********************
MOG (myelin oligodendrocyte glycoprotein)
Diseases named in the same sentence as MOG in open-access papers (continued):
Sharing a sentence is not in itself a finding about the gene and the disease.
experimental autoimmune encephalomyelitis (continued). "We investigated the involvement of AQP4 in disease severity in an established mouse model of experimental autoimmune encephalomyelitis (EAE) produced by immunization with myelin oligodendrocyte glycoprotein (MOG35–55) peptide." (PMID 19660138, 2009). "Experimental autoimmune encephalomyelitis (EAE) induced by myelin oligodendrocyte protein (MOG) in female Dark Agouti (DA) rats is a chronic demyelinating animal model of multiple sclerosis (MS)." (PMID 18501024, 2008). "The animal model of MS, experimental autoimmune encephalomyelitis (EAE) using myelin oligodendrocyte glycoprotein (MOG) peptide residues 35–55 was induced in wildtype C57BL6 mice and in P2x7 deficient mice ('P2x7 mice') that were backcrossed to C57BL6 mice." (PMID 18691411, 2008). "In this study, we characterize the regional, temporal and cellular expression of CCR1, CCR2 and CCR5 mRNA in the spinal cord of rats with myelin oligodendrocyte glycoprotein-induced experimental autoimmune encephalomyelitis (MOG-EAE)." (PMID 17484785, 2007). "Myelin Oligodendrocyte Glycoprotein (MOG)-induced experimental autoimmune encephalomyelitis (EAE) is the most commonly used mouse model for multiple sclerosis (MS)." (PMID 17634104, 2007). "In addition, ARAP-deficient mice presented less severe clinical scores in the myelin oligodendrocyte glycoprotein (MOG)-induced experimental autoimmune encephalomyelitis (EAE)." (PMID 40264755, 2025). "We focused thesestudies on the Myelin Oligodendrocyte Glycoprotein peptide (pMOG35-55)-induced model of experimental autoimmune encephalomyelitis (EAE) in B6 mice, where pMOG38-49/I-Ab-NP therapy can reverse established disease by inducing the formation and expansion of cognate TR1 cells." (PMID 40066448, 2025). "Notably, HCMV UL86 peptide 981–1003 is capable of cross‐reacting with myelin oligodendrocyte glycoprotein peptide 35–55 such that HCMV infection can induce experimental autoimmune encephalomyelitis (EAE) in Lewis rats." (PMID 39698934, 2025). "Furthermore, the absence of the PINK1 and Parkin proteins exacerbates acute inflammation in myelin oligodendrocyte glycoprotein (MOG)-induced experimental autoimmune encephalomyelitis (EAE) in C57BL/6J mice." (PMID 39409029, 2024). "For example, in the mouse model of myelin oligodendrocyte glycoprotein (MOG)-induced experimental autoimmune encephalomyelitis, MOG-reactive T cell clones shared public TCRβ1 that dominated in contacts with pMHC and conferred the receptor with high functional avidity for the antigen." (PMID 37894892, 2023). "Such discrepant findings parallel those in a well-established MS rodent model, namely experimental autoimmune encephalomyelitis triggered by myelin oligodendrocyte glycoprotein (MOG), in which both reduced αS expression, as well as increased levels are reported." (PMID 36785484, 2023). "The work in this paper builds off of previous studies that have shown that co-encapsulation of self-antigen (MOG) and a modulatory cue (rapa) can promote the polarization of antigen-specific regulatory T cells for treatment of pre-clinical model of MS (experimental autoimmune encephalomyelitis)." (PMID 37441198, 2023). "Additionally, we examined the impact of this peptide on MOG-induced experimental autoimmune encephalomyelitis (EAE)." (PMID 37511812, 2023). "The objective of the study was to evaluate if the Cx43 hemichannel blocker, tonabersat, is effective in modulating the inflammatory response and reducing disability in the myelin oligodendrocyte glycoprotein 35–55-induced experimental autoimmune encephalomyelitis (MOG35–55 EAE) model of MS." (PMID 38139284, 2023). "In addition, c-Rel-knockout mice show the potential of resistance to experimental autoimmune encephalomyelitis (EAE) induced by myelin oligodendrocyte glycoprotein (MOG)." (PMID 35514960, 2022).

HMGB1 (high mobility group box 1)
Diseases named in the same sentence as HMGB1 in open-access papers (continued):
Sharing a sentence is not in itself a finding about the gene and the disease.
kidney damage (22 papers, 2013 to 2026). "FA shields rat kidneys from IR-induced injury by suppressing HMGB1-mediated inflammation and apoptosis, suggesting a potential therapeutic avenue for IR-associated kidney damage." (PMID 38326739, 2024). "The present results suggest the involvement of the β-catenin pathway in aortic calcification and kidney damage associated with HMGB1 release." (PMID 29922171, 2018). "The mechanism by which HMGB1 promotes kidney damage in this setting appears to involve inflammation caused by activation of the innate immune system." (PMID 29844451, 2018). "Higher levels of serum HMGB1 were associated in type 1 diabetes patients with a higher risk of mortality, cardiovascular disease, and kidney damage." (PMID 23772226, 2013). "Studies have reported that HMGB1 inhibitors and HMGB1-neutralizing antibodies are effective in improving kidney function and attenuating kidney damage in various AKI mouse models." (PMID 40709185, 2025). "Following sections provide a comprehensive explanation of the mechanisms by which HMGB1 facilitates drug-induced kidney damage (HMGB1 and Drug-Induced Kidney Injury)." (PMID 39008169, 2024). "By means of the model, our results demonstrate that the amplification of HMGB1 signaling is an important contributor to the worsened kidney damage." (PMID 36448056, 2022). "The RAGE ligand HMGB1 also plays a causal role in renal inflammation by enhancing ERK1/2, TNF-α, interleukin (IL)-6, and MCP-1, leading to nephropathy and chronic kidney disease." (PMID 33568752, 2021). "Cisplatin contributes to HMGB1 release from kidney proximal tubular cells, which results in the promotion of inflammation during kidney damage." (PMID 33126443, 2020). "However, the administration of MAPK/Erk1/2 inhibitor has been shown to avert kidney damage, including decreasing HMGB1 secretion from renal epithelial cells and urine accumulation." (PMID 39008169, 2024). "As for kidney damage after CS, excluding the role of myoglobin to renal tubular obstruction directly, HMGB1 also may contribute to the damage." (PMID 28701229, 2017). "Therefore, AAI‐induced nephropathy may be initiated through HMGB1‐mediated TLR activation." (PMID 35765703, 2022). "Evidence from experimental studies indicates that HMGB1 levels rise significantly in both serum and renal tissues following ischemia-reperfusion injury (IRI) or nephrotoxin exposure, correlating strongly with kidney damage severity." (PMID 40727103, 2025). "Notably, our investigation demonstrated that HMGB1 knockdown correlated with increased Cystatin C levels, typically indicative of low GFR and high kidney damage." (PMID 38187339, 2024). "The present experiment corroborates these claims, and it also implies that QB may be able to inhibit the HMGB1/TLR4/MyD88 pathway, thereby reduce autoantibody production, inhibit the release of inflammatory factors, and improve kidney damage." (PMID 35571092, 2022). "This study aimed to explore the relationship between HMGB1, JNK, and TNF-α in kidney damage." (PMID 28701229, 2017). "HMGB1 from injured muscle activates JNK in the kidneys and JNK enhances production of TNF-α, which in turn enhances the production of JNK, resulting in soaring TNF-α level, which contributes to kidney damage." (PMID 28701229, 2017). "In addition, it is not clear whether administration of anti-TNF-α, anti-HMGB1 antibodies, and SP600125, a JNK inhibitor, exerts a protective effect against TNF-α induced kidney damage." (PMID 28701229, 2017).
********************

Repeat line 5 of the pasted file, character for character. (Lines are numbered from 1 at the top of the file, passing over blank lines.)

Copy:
HMGB1 (high mobility group box 1)